It is critical to bundle all future variable costs of supporting the customer in order to fairly estimate the future contribution.
I think one thing that may have happened with both Facebook and Zynga is that they may have waited too long to go public. They got particularly cute on that front.
Having an investor on your board of directors who is naive about public markets or finds them complex or scary is non-optimal.
It's really hard to run a business against somebody who is not acting as if it were in business.
Marketing executives like big budgets, as big budgets make it easier to grow the top line.
The first time you went to eBay, you probably didn't do a transaction.
Venture capital is unscalable. Production equals the time each partner has.
Almost everybody who thinks about local thinks about daily deals, but companies like OpenTable and Zillow and Yelp are all getting their money from the local market.
Facebook has stitched together your social graph. The idea of an interest graph is to bring together everyone that has shared interests. If I can isolate the people who are into mountain biking in Marin, in one place, the ability to put ads against that is really high.
I have never seen Jeff Bezos, Marc Benioff, or Reed Hastings complain about being public. Nor have they ever argued that being public prevented them from doing things with a long-term focus.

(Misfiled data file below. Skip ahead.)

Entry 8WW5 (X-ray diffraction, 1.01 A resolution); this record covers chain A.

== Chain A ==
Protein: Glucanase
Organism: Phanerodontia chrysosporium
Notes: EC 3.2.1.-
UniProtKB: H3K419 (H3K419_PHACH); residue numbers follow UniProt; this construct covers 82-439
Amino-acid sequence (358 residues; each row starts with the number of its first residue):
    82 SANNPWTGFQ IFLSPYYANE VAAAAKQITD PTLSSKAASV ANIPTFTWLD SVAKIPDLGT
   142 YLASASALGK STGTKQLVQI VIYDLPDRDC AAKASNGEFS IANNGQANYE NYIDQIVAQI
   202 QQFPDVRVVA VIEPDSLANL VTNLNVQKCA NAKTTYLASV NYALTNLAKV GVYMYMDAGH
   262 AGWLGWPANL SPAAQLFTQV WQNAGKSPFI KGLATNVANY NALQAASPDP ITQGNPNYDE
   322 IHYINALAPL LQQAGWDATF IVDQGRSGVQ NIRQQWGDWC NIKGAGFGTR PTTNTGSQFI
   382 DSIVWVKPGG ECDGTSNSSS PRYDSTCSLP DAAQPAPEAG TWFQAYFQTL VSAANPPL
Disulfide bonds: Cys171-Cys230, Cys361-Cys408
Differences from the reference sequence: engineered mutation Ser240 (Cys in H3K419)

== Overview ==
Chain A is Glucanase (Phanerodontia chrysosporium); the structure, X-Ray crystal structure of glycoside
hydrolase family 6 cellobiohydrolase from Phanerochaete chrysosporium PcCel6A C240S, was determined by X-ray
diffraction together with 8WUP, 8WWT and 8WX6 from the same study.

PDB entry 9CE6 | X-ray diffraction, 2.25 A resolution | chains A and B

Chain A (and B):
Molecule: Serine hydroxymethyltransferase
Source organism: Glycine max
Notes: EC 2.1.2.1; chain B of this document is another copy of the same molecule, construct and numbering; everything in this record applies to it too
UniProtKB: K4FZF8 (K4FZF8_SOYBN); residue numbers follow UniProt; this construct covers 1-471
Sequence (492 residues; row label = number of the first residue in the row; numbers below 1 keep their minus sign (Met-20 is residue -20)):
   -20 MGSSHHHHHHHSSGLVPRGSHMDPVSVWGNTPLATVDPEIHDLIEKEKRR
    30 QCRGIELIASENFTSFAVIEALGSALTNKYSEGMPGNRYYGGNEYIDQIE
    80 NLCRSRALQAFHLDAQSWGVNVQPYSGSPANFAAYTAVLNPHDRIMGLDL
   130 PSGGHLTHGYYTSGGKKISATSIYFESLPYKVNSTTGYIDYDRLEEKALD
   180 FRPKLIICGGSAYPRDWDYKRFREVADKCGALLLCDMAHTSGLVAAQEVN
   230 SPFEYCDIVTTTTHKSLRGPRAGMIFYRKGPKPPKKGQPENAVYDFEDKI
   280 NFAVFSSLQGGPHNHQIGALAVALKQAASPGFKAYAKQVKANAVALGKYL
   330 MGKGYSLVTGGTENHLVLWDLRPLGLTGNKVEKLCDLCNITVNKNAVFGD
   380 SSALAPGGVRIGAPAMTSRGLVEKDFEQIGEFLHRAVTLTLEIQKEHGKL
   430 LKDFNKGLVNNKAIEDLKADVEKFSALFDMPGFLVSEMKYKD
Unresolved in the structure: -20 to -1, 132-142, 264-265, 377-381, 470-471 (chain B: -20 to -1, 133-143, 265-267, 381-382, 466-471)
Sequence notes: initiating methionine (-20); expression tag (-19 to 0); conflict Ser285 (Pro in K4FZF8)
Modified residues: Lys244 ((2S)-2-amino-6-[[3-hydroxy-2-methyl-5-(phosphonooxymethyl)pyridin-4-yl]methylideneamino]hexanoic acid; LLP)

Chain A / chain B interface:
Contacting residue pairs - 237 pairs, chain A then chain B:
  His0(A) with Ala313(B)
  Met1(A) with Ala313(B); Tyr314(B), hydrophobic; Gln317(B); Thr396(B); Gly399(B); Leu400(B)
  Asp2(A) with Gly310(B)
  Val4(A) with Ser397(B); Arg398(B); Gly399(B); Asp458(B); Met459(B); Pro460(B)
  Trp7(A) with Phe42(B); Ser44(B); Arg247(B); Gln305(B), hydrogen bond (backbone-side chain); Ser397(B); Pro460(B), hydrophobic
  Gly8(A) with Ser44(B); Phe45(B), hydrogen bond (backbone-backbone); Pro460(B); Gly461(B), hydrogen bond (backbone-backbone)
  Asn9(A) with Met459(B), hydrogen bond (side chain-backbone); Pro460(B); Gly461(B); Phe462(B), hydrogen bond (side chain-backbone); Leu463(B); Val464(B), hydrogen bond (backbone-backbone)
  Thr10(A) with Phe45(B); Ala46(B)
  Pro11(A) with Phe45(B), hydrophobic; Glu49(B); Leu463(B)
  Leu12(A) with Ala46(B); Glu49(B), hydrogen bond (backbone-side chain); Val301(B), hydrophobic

I think one of the key differentiators I bring to the table as a venture capitalist is a solid understanding of the public markets and how they operate.
If one asserts that buying customers below what they charge them is a corporate strategy, this is in essence an arbitrage game, and arbitrage games rarely last.
If the goal is to build companies that maximize long-term equity value, then optimizing corporate performance in a way that Wall Street appreciates is obviously critical to that goal.
It's not for everybody to tweet, it's for everybody to follow. The more people figure that out, they see it's RSS-plus. It's literally the place you check for information.
Many consumer Internet business executives are loyalists of the Lifetime Value model, often referred to as the LTV model or formula. Lifetime value is the net present value of the profit stream of a customer.
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